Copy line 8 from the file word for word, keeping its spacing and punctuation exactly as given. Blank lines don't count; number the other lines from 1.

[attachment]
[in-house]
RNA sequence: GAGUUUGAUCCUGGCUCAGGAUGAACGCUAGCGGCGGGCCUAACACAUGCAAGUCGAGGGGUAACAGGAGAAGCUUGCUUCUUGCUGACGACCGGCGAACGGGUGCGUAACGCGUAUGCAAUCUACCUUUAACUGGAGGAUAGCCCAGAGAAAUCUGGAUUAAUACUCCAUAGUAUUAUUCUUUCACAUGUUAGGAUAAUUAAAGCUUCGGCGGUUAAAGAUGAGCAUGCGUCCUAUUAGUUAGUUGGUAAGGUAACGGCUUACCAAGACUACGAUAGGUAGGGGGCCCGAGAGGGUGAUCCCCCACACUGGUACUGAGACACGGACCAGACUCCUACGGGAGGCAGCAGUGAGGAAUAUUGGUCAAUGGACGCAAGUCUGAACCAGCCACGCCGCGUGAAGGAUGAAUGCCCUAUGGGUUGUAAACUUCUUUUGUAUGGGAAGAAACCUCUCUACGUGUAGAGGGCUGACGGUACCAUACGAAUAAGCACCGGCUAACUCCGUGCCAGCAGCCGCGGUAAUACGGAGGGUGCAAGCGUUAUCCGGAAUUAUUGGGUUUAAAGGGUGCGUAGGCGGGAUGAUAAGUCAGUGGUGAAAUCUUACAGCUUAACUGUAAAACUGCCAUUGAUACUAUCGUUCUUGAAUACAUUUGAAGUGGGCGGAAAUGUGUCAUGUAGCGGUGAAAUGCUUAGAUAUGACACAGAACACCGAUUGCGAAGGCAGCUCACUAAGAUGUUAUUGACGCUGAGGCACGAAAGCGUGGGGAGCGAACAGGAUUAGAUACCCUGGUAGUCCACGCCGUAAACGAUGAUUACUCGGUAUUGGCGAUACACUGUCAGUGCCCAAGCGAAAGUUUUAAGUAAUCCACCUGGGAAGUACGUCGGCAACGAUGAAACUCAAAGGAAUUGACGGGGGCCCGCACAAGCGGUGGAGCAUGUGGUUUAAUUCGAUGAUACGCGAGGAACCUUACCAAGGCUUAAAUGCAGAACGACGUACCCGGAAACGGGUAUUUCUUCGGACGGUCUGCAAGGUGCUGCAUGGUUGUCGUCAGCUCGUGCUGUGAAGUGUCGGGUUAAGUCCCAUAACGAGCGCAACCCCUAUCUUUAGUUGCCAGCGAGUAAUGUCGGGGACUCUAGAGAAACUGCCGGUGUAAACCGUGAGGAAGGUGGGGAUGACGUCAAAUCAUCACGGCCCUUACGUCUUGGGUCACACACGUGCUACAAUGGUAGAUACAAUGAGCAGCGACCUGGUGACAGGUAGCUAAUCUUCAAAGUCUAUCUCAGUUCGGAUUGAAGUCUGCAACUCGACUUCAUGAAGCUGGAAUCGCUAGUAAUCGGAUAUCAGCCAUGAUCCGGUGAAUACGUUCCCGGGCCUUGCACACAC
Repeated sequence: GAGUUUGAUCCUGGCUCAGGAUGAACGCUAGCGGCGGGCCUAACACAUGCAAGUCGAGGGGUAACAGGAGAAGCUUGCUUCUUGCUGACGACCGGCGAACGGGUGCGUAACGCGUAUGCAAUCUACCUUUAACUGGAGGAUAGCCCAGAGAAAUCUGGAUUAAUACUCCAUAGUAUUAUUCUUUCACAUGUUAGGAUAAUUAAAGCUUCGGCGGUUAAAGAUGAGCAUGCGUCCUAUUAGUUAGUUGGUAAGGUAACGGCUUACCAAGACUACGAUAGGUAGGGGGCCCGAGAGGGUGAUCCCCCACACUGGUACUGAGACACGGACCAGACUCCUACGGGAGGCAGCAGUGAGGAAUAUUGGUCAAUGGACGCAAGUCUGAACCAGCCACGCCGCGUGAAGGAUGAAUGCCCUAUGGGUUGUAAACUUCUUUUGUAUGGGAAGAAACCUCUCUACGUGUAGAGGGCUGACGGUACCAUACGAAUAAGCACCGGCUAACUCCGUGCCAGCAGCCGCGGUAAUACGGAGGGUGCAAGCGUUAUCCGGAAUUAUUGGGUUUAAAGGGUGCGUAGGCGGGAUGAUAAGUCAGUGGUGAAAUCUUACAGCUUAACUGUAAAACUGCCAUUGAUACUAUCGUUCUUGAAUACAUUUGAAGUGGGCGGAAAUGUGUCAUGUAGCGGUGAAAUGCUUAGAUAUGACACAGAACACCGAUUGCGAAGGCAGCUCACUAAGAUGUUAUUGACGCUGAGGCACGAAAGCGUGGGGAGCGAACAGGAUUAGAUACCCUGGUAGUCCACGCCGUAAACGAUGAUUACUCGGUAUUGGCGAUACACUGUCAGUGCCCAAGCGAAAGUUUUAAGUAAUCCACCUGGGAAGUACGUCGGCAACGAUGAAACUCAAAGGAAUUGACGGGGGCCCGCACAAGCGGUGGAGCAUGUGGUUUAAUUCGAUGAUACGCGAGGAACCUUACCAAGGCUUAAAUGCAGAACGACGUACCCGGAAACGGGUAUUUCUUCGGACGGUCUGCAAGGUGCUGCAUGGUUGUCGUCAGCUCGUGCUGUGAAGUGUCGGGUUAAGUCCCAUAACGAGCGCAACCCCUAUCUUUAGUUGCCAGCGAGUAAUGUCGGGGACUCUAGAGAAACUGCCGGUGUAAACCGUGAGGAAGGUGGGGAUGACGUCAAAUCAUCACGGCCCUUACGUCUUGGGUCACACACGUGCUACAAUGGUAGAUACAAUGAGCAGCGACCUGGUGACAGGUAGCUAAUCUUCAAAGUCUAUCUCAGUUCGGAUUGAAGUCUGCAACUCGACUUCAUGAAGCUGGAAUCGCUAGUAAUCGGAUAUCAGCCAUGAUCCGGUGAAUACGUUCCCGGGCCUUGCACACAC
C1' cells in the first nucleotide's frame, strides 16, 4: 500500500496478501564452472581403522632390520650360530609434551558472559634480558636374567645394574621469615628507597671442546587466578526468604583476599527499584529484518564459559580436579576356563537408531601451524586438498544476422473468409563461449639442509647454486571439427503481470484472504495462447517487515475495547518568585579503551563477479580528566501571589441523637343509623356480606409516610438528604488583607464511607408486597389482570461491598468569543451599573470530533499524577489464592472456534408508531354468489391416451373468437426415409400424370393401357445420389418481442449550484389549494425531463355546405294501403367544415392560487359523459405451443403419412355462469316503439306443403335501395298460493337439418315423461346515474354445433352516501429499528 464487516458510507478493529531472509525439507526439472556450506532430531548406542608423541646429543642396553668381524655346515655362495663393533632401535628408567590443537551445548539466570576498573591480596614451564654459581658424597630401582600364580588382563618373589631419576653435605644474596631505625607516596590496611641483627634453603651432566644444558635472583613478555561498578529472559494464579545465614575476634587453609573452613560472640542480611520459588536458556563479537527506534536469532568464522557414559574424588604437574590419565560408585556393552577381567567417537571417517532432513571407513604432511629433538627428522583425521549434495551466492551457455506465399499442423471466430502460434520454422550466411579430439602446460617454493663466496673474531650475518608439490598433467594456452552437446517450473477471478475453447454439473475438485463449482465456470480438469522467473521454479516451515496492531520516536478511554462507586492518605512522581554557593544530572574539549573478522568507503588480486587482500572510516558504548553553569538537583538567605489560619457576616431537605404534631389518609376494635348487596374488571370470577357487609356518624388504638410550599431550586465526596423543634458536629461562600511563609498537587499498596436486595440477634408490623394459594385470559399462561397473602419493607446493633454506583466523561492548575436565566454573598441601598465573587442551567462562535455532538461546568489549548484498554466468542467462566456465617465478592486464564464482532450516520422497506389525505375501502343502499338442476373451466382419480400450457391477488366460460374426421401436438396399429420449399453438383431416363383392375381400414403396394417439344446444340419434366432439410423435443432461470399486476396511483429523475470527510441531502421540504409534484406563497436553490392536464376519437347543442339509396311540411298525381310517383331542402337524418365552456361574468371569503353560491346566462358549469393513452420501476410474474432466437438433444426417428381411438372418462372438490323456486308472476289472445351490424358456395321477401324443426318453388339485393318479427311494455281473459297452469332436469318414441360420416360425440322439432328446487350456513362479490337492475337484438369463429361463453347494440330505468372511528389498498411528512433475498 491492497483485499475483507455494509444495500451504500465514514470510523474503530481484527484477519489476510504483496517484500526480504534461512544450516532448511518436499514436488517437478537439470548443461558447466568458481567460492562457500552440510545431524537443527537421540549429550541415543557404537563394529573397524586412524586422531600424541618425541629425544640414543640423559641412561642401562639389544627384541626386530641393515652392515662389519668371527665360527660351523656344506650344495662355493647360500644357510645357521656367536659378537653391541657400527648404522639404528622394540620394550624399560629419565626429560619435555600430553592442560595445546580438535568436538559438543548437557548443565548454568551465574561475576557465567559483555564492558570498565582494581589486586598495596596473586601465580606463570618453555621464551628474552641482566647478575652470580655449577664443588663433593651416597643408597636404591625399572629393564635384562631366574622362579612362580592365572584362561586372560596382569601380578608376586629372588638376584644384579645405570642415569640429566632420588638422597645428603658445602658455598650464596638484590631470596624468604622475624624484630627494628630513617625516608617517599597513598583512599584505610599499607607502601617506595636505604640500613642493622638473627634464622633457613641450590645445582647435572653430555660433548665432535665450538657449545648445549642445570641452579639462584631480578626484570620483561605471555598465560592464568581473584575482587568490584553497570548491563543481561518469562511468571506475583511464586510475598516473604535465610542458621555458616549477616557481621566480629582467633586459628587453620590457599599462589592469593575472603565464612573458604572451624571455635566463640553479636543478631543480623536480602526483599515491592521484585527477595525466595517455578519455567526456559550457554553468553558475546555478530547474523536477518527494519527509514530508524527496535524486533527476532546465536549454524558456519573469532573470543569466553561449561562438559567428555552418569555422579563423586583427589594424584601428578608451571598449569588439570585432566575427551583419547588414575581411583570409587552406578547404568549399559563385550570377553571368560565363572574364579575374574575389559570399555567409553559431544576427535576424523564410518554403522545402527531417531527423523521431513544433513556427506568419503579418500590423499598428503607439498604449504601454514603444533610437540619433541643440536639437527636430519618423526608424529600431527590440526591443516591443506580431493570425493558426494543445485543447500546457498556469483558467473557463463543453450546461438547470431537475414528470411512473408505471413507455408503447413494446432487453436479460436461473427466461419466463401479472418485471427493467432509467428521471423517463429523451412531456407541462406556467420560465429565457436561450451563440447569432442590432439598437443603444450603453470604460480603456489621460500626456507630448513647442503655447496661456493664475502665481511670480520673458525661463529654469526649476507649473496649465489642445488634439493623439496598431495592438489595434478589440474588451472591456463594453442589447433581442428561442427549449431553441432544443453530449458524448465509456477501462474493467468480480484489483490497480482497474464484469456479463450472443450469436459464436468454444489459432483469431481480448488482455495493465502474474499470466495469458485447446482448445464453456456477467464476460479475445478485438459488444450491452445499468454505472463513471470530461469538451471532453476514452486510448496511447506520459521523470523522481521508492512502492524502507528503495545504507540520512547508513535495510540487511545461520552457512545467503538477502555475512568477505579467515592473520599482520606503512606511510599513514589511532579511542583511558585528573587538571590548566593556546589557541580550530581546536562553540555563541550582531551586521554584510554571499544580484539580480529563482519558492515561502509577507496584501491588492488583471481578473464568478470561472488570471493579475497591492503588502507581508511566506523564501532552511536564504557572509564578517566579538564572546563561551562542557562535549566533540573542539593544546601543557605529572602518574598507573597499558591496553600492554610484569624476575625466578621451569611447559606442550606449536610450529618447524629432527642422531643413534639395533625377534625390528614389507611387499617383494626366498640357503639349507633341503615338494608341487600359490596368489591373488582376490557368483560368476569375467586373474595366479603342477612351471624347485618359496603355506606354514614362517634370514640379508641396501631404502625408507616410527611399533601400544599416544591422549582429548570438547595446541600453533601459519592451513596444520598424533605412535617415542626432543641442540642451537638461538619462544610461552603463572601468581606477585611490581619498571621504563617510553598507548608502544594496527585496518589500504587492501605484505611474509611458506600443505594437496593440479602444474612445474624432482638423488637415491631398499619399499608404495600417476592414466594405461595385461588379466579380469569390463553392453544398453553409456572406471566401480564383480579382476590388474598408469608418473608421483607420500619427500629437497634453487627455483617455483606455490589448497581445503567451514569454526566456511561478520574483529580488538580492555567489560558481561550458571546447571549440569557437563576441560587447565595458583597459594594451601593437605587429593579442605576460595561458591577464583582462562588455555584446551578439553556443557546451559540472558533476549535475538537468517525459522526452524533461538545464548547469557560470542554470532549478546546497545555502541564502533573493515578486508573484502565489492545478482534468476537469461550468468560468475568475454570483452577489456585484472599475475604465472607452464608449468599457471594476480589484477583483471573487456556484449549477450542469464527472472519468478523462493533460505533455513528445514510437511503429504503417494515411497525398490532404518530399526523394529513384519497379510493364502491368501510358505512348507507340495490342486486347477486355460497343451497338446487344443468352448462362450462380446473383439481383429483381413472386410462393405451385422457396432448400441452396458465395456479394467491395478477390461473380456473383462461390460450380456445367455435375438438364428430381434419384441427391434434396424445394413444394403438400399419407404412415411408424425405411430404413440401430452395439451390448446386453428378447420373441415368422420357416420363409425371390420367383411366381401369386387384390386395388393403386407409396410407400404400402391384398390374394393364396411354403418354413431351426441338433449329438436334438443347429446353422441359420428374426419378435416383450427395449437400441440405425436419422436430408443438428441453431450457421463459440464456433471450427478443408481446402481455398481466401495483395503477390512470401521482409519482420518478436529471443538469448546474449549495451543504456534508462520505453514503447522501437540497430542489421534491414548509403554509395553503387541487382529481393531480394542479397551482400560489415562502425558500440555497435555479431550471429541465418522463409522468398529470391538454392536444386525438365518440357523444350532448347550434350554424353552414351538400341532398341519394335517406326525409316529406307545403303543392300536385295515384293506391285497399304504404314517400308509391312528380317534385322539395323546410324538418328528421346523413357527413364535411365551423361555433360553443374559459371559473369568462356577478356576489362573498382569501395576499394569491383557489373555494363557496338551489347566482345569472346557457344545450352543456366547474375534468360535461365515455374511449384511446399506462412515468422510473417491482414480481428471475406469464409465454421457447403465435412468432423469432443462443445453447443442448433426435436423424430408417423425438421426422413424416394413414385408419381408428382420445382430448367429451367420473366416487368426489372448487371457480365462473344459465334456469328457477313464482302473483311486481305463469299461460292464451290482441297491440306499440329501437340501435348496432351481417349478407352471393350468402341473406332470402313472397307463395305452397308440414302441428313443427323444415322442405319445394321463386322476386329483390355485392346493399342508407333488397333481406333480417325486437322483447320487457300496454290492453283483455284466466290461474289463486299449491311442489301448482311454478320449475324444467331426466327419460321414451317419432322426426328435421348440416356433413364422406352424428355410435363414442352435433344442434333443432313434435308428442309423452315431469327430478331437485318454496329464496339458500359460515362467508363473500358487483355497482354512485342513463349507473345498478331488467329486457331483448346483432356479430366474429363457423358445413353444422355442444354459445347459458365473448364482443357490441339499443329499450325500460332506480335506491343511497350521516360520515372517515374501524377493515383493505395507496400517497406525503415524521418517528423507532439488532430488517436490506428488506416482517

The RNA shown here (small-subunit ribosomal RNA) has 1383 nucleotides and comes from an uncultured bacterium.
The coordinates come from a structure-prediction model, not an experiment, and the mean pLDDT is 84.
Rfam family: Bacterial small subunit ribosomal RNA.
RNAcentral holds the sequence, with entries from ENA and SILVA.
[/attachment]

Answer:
RNAcentral holds the sequence, with entries from ENA and SILVA.